The Polar Code – What makes a good course?

The Polar Code – What makes a good course?

Commitment to excellence means going beyond the base STCW requirements.

As global interest in polar exploration and commercial activities grows, so too does the need for robust regulations to ensure the safety and environmental protection of ships navigating these remote and icy areas.

Image of a ship in Polar water, with white snowy mountains in the background | Polar Code

The International Code for Ships Operating in Polar Waters (Polar Code) stands as a landmark framework established by the International Maritime Organization (IMO) to address the unique challenges and risks associated with maritime operations in polar regions. The International Code for Ships Operating in Polar Waters (Polar Code) sets forth critical guidelines to mitigate risks associated with polar navigation. However, compliance with the Polar Code requires not only adherence to regulatory standards but also specialised training for maritime personnel.

Compliance with the Polar Code necessitates a thorough understanding of ice navigation techniques, cold weather operations, and environmental stewardship. STCW training programs play a pivotal role in equipping maritime professionals with the knowledge and skills needed to navigate polar waters safely and responsibly. Seafarers undergo comprehensive training in ice navigation, including principles of ice reconnaissance, interpretation of ice charts, and manoeuvring strategies in ice-infested waters.

Polar Code Training | MSA Portsmouth

Any training programme should include a wide range of different objectives, covering the range of knowledge that is needed to operate in Arctic conditions, including:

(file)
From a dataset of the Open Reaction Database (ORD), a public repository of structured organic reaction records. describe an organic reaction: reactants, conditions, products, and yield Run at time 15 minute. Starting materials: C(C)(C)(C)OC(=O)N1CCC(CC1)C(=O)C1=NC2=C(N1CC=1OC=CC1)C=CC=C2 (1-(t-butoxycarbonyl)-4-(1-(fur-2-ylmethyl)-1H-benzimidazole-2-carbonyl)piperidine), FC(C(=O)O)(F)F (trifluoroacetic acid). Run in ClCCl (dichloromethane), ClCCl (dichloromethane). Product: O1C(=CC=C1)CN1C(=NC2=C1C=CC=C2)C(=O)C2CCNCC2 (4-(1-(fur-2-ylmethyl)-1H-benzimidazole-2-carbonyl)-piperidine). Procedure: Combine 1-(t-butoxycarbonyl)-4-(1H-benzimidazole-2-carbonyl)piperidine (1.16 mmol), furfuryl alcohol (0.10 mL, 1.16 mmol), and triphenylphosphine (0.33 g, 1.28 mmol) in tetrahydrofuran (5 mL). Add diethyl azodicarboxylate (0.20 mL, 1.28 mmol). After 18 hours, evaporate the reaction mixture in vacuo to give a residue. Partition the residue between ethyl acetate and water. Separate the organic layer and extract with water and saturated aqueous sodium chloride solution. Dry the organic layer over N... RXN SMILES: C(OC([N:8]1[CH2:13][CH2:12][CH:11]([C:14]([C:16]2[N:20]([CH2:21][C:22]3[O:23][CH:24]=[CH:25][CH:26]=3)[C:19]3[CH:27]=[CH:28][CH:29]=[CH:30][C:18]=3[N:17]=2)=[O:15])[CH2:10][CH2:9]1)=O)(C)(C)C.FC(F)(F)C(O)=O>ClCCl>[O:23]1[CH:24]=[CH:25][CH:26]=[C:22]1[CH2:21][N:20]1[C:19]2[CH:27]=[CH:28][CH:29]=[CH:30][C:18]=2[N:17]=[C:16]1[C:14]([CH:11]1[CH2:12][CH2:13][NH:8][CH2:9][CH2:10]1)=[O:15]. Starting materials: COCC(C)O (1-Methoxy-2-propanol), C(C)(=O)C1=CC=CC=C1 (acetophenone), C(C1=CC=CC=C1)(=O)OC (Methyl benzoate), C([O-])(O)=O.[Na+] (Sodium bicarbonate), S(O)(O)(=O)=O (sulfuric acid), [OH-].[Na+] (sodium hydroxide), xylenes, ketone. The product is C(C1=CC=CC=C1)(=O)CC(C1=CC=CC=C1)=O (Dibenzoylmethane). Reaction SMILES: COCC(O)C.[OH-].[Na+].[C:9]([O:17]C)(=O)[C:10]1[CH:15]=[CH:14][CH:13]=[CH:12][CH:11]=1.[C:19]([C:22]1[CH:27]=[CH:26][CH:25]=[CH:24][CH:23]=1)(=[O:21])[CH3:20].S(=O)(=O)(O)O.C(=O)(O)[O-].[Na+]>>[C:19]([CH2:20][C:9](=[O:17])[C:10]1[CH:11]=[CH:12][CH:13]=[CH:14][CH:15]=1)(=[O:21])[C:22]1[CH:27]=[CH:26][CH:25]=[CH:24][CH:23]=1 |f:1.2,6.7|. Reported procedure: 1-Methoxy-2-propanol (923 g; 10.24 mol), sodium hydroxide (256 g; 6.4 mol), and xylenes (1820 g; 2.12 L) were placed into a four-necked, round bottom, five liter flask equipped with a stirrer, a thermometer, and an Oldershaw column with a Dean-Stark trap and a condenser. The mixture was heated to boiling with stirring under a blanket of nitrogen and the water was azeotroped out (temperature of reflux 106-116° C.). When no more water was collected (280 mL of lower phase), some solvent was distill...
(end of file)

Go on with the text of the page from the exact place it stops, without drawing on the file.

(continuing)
• Ice navigation techniques;
  • Cold weather survival and first aid;
  • Environmental awareness and pollution prevention;
  • Search and rescue procedures.

But what is it that really sets excellent Polar training apart from the rest? The answer, in essence, lies in a commitment to exceeding expectations. As so often, STCW is only a starting point. Excellent operators have a simple yet profound principle: they don’t just meet the requirements; they surpass them. Top quality specialised training goes beyond mere compliance with regulations (which are specifications of the minimum standard of competence).

It is about imparting invaluable wisdom gleaned from the icy frontiers and ensuring that every seafarer emerges prepared for the challenges ahead. Experienced, active Ice Pilots make the ideal instructors. Their wealth of knowledge, traditional tricks, and first-hand insights into the latest regulations set them apart.

When this unique expertise is backed by state-of-the-art full mission simulators equipped with ice pack modules, it is possible to create a comprehensive and immersive learning experience. A good simulator programme will allow participants to navigate through different ice concentrations, understand the effects of ice on ship manoeuvring, sail in convoys, and conduct RIB operations – all in a safe and controlled environment.

Image of a boat in icy waters | Polar Code Training MSA Portsmouth

Instructors must be more than just lecturers – they should be coaches and mentors leading participants through every step of the course. The underlying philosophy is not merely to impart knowledge but to cultivate understanding. I strongly believe that true mastery of Polar navigation comes from mentorship, guidance, and practical application. The instructors serve not only as educators but as guides, whose influence extends far beyond the confines of the training room.

Going the extra mile, not because we have to, but because we understand the significance of preparing seafarers for the challenges that lie ahead should be the essence of all training, but especially
in preparing seafarers for the extreme conditions and sensitive environment of the Arctic. The combination of experienced instructors who can impart real-life learning and cutting edge simulators that go beyond the basics provide the ideal platform for seafarers to learn, grow, and excel – and we all want our crew to excel.

At the Maritime Skills Academy we offer MCA Approved Polar Code Training courses at our state-of-the-art facilities, in Portsmouth. Book online now by visiting the website here.

This article was written by Maritime Skills Academy Director of Training and Simulation (MSA Portsmouth), Capt. Josip Kulas, for Seaways.